Private equity funds

Returns from equities and bonds suffer when inflation surges. Upswings in commodity prices raise the cost of materials, curb corporate profits and push inflations and bond yields higher.

However high inflation can provide opportunities for those with sales exposure to high growth sectors in emerging markets such as infrastructure and consumer goods, those in regulated sectors that let revenues increase in line with inflation and those with links in real assets like hard and soft commodities precious metals oil and gas and real state.

Quality companies with moderately high levels of debt and strong cash flows and interest cover are likely to benefit from an inflationary environment. During periods of high inflation, the value of outstanding debt is eroded if there are sufficient cash flows to support the debt structure, such companies can efficiently use capital for investments.

Performance linked pay or target variable pay does not seem to be the favorite tool of employers only to reward their staff. The concept has also gained prominence in private equity (PE) deal making.

Private equity finds have done away with pure direct investment deals and largely prefer to structure their deals linked to a milestone achieved by the company in which they invest. The reason being the dynamic and wobbly market environment has made the investor community adopt cautious approach towards investment.

The June-September quarter saw a dip in PE deals ($3 billion in 116 companies) as compared to the same period last year ($4.2 billion in 115 companies) according to Venture Intelligence. The financial crisis gripping the world, slow economic growth and weak investor confidence are making many PE funds sit on cash as against making commitments. And the ones that are ready to commit are ensuring that the investee firm performs and are incorporating security clauses akin to prenuptial arrangements that will ensure a downside protection if things go bad.

It is a win-win situation for both the parties. Gone are the days of pure direct investment in the current market environment, PE investors are cagey in making investments and closing a deal has become an enormous task. The criteria had moved towards certain parameters or performances being met by the investee firms so that the fund could get a return on its investment.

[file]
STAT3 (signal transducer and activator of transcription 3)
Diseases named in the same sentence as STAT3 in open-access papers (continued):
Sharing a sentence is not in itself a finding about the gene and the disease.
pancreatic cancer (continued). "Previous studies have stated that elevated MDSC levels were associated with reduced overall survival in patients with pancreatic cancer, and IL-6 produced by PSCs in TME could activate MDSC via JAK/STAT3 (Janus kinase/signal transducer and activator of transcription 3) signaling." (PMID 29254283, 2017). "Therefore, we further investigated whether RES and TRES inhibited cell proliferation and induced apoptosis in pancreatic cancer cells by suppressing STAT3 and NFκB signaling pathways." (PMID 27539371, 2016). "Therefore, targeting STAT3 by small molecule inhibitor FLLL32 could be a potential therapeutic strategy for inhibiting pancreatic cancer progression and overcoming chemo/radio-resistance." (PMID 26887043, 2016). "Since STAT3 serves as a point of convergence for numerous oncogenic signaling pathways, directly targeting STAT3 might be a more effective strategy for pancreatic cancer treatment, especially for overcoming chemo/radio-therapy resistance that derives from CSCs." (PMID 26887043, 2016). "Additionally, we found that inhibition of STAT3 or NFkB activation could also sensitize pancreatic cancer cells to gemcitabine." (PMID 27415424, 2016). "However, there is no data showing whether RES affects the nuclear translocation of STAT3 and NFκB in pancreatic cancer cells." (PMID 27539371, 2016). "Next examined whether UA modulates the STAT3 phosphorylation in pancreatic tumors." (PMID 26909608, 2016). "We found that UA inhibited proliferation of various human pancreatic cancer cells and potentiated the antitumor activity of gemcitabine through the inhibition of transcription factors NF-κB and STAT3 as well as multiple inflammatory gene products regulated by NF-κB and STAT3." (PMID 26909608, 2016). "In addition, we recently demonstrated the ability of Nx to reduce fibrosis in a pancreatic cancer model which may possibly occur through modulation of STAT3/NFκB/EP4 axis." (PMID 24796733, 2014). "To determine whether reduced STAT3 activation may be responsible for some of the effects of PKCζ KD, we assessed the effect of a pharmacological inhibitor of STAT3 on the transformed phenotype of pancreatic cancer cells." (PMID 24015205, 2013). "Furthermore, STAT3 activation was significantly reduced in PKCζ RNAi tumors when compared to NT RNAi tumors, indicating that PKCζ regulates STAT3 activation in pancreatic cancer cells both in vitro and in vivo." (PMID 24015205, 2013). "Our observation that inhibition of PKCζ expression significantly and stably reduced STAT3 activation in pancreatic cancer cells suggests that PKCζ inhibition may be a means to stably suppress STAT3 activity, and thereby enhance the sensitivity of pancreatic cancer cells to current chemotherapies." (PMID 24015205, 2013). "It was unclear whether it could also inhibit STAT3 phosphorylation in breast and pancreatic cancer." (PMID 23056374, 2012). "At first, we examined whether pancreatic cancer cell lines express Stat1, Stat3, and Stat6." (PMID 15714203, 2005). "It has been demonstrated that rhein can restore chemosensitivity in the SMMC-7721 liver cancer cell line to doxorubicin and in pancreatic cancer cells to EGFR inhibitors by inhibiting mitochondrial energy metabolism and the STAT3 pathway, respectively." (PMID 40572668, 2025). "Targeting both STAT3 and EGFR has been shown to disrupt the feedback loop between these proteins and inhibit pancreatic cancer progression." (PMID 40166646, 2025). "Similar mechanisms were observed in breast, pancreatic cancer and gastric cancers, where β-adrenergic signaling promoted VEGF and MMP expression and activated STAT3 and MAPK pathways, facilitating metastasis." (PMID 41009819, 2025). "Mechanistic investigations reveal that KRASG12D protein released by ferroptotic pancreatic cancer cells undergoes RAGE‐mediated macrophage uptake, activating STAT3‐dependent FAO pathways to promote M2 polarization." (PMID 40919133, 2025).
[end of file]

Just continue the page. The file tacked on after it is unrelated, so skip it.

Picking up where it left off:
Take the case of AIG. Last week, the insurer’s real estate fund worked out a structured deal for an investment of Rs 300 crore in a SEZ project being developed by the Velankani group, in Sriperumbudur, 50 km from Chennai. The clause is linked to Velankani completing the project on time as well as ensuring the rentals. If the Bangalore based developer fails to meet the target, it will have to take a cut in the profit share.

Tables have turned, say I-Bankers, with PE investors being in a much stronger position as compared to the past and are calling the shots. Structured deals are based on two parameters – earning a specified return on investment and a smooth exit at a certain price. So, there are convertible instruments, which many funds prefer to redeem at a preset rate, rather than converting them into equity in a difficult environment.

Then, there is ratchet where a fund can increase or decrease its sake based on the performance or non achievement of goals.

DE Shaw’s investment of Rs 600 crore in International Amusement, promoter of Appu Ghar amusement park, has been a structured deal that is linked to an assured rate of return as well as the firm achieving a certain valuation. Similarly has been the case when Goldman Sachs, Deutsche Bank and Merill Lynch invested in IRB Infrastructure Developers.

On the current PE scenario, though valuation in public markets have corrected significantly; promoters’ expectations have not dropped in line with this. So, there is a lag between private and public market.